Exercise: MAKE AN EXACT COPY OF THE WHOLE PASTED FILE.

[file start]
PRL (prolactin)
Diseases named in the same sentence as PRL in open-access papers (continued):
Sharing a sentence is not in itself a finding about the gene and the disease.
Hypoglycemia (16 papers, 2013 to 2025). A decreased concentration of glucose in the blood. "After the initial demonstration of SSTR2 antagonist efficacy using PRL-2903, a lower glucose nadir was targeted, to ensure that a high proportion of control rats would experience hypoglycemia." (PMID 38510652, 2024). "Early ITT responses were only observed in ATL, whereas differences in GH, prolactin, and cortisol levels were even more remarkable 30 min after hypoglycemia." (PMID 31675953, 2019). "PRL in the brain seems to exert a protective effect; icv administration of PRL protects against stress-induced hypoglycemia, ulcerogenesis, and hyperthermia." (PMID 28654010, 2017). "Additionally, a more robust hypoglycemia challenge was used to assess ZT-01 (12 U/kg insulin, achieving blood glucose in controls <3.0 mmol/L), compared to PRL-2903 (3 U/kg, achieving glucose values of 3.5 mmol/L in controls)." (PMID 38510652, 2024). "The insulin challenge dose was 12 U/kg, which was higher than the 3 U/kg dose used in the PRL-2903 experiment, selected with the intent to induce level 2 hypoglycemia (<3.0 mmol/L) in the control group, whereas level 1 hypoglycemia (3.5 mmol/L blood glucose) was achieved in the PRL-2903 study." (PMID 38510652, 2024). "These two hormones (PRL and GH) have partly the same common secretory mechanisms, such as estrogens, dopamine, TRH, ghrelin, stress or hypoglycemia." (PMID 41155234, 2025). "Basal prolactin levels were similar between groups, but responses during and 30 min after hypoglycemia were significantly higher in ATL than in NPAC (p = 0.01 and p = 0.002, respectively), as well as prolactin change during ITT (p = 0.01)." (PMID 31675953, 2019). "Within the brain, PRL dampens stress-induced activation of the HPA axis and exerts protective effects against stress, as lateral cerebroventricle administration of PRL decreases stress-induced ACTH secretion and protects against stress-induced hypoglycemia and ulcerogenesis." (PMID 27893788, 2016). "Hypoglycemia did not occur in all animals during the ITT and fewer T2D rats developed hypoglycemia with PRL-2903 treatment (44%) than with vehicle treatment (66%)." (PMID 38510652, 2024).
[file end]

PRL (prolactin)
Diseases named in the same sentence as PRL in open-access papers (continued):
Sharing a sentence is not in itself a finding about the gene and the disease.
Hypoglycemia (16 papers, 2013 to 2025). A decreased concentration of glucose in the blood. "After the initial demonstration of SSTR2 antagonist efficacy using PRL-2903, a lower glucose nadir was targeted, to ensure that a high proportion of control rats would experience hypoglycemia." (PMID 38510652, 2024). "Early ITT responses were only observed in ATL, whereas differences in GH, prolactin, and cortisol levels were even more remarkable 30 min after hypoglycemia." (PMID 31675953, 2019). "PRL in the brain seems to exert a protective effect; icv administration of PRL protects against stress-induced hypoglycemia, ulcerogenesis, and hyperthermia." (PMID 28654010, 2017). "Additionally, a more robust hypoglycemia challenge was used to assess ZT-01 (12 U/kg insulin, achieving blood glucose in controls <3.0 mmol/L), compared to PRL-2903 (3 U/kg, achieving glucose values of 3.5 mmol/L in controls)." (PMID 38510652, 2024). "The insulin challenge dose was 12 U/kg, which was higher than the 3 U/kg dose used in the PRL-2903 experiment, selected with the intent to induce level 2 hypoglycemia (<3.0 mmol/L) in the control group, whereas level 1 hypoglycemia (3.5 mmol/L blood glucose) was achieved in the PRL-2903 study." (PMID 38510652, 2024). "These two hormones (PRL and GH) have partly the same common secretory mechanisms, such as estrogens, dopamine, TRH, ghrelin, stress or hypoglycemia." (PMID 41155234, 2025). "Basal prolactin levels were similar between groups, but responses during and 30 min after hypoglycemia were significantly higher in ATL than in NPAC (p = 0.01 and p = 0.002, respectively), as well as prolactin change during ITT (p = 0.01)." (PMID 31675953, 2019). "Within the brain, PRL dampens stress-induced activation of the HPA axis and exerts protective effects against stress, as lateral cerebroventricle administration of PRL decreases stress-induced ACTH secretion and protects against stress-induced hypoglycemia and ulcerogenesis." (PMID 27893788, 2016). "Hypoglycemia did not occur in all animals during the ITT and fewer T2D rats developed hypoglycemia with PRL-2903 treatment (44%) than with vehicle treatment (66%)." (PMID 38510652, 2024).